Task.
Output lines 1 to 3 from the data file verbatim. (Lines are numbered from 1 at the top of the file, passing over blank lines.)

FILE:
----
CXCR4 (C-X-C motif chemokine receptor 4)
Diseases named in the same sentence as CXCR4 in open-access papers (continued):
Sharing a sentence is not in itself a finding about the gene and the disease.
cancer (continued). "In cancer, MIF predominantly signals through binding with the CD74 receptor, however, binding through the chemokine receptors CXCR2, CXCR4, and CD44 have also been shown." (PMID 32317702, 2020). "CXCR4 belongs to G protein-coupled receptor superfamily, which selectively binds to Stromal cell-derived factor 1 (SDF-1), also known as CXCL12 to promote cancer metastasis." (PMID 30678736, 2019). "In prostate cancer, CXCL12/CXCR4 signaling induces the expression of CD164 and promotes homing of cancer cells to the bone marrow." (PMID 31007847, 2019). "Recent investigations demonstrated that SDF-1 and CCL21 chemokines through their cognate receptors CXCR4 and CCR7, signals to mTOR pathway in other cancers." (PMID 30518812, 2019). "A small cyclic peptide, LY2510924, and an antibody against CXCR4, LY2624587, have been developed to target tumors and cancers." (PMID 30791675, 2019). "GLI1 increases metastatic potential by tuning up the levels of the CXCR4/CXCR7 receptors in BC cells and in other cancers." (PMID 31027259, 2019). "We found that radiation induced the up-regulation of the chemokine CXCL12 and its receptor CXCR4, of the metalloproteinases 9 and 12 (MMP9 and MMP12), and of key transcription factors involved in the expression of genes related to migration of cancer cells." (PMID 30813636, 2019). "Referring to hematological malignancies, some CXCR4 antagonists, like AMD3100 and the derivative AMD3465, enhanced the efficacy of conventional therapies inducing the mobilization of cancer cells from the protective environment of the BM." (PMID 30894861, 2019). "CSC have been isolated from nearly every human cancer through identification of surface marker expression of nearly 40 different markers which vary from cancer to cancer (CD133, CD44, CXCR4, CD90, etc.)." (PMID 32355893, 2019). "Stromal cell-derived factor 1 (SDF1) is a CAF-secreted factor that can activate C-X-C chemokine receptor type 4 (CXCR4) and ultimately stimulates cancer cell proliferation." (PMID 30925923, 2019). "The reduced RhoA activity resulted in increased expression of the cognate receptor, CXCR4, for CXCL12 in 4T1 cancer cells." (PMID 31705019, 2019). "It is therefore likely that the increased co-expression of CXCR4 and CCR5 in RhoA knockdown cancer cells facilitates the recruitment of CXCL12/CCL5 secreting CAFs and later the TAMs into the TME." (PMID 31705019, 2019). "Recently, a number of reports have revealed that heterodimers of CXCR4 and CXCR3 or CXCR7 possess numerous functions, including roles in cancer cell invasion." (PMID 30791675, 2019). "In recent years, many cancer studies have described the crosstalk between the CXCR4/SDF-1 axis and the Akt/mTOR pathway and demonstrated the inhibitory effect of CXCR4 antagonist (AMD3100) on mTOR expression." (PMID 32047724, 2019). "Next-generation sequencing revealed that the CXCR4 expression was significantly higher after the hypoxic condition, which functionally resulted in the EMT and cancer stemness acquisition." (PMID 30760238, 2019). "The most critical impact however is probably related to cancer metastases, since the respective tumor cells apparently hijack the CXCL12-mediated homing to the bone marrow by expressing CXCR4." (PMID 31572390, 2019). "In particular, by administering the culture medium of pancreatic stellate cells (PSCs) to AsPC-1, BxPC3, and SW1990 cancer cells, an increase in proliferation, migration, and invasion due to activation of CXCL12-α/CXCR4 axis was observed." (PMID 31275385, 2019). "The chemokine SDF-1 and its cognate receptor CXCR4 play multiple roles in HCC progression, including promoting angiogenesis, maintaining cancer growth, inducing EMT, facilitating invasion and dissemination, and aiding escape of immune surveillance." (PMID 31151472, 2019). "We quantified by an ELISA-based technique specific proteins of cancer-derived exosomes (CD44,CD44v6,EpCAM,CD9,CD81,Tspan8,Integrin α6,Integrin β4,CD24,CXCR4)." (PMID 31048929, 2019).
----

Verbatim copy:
CXCR4 (C-X-C motif chemokine receptor 4)
Diseases named in the same sentence as CXCR4 in open-access papers (continued):
Sharing a sentence is not in itself a finding about the gene and the disease.